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Posts Tagged "Anti-Gay law in Nigeria":

Send Not To Know For Whom The Bell Tolls


Protestors demonstrate against Nigeria's anti-gay law.‘A far-off country of which we know little’, was the shameful excuse of Chamberlain as to why Britain should not go to war with Germany over the invasion of Czechoslovakia. But we are no longer islands, entire of ourselves (if we ever were) thanks to modern mass communications.

Unless you have been hiding under a rock without access to the internet  for the last week you will know that Nigeria has just passed a law which:

outlaws “gay clubs, societies and organizations, their sustenance, processions and meetings,” or anyone who helps them, imposing jail time of up to 10 years for offenders.

Homosexual acts were already illegal in Nigeria, but the Same Sex Marriage Prohibition Act… means ...anyone married to someone of the same sex can get up to 14 years. The law was met with condemnation from the United States, Britain and Canada, with US Secretary of State John Kerry saying it “dangerously restricts freedom” of expression and association of all Nigerians. And UN human rights chief Navi Pillay said: “Rarely have I seen a piece of legislation that in so few paragraphs directly violates so many basic, universal human rights.”

And what crime is it that is being targeted? What canon of jurisprudence is offended?  As A E Housman wrote bitterly (but, as he thought, satirically):

Oh who is that young sinner with the handcuffs on his wrists?
And what has he been after that they groan and shake their fists?
And wherefore is he wearing such a conscience-stricken air?
Oh they're taking him to prison for the colour of his hair.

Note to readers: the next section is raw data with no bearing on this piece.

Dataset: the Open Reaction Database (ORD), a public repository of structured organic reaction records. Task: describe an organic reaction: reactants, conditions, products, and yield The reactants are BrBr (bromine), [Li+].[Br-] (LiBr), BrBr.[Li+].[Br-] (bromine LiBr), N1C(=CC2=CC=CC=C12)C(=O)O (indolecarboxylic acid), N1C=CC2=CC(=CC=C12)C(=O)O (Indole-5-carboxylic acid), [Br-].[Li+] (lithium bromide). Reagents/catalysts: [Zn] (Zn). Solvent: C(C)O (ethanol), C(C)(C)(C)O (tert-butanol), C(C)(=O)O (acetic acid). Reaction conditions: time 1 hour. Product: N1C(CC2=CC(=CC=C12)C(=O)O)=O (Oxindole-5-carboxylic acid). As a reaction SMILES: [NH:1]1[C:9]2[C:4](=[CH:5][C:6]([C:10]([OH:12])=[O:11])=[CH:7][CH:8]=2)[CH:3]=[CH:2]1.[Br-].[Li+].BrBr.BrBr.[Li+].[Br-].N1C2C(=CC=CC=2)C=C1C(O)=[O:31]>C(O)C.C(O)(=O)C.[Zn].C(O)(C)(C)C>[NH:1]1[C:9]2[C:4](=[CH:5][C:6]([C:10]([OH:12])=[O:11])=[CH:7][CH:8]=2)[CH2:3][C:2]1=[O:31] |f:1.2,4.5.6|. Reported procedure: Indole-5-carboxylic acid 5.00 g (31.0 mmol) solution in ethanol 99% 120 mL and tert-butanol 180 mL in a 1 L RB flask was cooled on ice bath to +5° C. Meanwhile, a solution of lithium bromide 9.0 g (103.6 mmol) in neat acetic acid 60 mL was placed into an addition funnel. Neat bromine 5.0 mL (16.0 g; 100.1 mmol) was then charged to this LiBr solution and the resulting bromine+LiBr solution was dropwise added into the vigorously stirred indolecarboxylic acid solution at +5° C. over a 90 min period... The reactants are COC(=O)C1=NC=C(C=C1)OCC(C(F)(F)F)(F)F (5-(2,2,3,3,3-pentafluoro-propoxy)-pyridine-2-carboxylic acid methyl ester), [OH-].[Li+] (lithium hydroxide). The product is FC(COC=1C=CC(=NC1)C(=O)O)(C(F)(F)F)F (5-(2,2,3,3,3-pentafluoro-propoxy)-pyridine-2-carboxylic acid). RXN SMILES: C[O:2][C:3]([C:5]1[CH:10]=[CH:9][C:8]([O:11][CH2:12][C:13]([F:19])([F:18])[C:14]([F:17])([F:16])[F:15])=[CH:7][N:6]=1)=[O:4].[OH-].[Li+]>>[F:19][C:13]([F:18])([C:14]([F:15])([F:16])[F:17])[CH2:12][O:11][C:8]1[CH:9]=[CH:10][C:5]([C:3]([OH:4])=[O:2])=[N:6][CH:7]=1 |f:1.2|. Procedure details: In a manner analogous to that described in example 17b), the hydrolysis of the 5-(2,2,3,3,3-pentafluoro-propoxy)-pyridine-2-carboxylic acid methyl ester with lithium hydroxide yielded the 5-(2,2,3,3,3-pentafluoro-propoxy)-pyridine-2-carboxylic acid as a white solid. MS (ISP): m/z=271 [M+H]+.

'Tis a shame to human nature, such a head of hair as his;
In the good old time 'twas hanging for the colour that it is;
Though hanging isn't bad enough and flaying would be fair
For the nameless and abominable colour of his hair.


In the face of this offence against natural justice, Christians will ask what the Anglican Church in Nigeria has to say. After all, even if you accept that homosexual physicality is a sin (which most of us don’t), Christ was happy to sup with all. The depressing answer is:

Aloysius Agbo, the Anglican Bishop of Nsukka said Tuesday, “Every Christian in Nigeria is happy about the development … especially when he did that contrary to the pressure from the western world.” Being gay is “unnatural, unwise and ungodly,” he said. “If our forefathers have done that [same-sex marriage], many of us would not have been born.” On Monday, the Presbyterian Prelate Emele Mba Uka also praised the new law. “Homosexuality as one of the greatest human deviant behaviours has been with man from earliest times. Man has fought it for a long time but it refuses to die,” he said. Uka equated gay sex with “incest, rape and adultery” and said that such a “perverse sexual lifestyles attract God’s punishment” which is “hell.”


And what has the Anglican Communion to say on the subject, in particular the Archbishops of Canterbury and York? Nothing. Nothing at all. Pin-drop silence.